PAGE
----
2 Computer aided design of different bevel gear pairs

Five types of bevel gear pairs were designed. In geometrical aspects they are similar but only one parameter is the difference between them which is only the shaft angle. Knowing of the recommendations of the gear design references [18,12,13,15] the initial parameters could be set and the designing method could be selected. As a result, these pairs could be designed.

The geometric parameters of our-designed bevel gear pairs are presented on Table 1. The transmission ratio means the ratio of Number of teeth I and Number of teeth II. During the teeth connection two teeth are connected at the same time.

Firstly, all of the geometric parameters had to be determined by the help of the GearTeq software. This software is quite complex but it is important for the exact gear designing. Using of this program many types of gear pairs could be designed (bevel gears, tooth gears, gear racks, helical gears, worm gear drives, planetary gears, etc.) (Fig. 2).

After the geometric designing, the GearTeq can visualize the gear pair. If the geometric shape is acceptable the designed parameters could be saved into the Solidworks software (Fig. 3). The our-designed gear pair could be seen (CAD modelling) by the Solidworks software. The necessary tooth connecting simulations are to be done here to be before the TCA starts.

Table 1

The designed gear pair's parameters.

thumbnail Fig. 2

The application of the GearTeq software for designing of bevel gear pairs (Σ = 70°).

thumbnail Fig. 3

The designed bevel gear pair by Solidworks software (Σ = 70°).

2.1 TCA analysis on the tooth roots by the modification of the shaft angle

After the geometric designing (CAD) the TCA could be done. The aim of this analysis is the determination of the mechanical parameters (stresses, deformations, strains, etc.) during the teeth connection by given loads before the real manufacturing [7,12,1417].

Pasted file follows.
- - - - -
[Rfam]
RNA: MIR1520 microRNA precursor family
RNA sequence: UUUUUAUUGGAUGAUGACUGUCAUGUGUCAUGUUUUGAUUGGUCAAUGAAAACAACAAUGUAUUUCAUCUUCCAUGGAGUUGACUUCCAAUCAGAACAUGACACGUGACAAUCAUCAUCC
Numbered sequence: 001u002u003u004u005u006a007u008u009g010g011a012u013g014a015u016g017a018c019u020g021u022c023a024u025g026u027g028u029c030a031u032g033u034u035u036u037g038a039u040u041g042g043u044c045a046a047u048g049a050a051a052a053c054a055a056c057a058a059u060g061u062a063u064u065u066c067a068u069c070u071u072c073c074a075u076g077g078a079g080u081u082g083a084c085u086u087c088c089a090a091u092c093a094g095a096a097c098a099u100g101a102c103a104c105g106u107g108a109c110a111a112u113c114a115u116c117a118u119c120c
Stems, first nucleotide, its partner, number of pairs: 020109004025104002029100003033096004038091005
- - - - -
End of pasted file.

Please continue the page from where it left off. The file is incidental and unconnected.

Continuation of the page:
The selected material was structural steel for both elements (Tab. 2).

The friction coefficient value was set µ = 0.15 because this can be considered an average value characteristic for steel. Dense meshing was used on the teeth contact zone (Fig. 4). Element size was 1 mm on this area. All fillet radiuses were set on 2.8 mm on the tooth roots.

The driven gear has all degrees of freedom blocked. Only one rotation freedom degree was permitted on the pinion. 900, 1500, 2000, 2500 and 3000 Nm torques were applied as a load torque on the pinion. This values were selected accordingly the geometric parameters, the material type and based on our experience. The effect of these loads on the tooth roots were analyzed (Fig. 5).

Both roots of the coupling teeth were analyzed on the pinion's and the driven gear's tooth according to Figure 5. The above mentioned torques were used in case of Gears I–V and analyzed the arising normal stresses and normal deformations.

Six coordinate systems had to be defined for the analysis:

  • one rotation coordinate system of the pinion around the axis of rotation,

  • one rotation coordinate system of the driven gear around the axis of rotation,

  • four coordinate systems on the tooth roots (by all fillet surfaces, axis ‘x’ is perpendicular on the fillet surface direction line and are situated in the symmetry plane of it).

Table 2

The parameters of the selected structural steel.

thumbnail Fig. 4

The adoption of the FEM mesh.

thumbnail Fig. 5

The analyzed tooth roots of the pinion and the driven gear.

2.2 The analysis of the normal stresses

The distributions of the normal stress on the tooth roots could be seen on Figures 69 in case of Σ = 70° and M = 1500 Nm. Naturally, these analyzes were done for the other gear pairs.

The average results are summarized on the following charts for every tooth root individually for each torque (Fig. 10).

Based on Figure 10 the followings could be concluded:

  • the normal stress is being increased because of the enhancement of the torque,

  • the highest normal stress values are received on the Tooth root 1 on the pinion,

  • the normal stresses on Tooth root 2 is usually lower than on Tooth root 3,

  • the lowest normal stress values are received on the Tooth root 2 and Tooth root 3.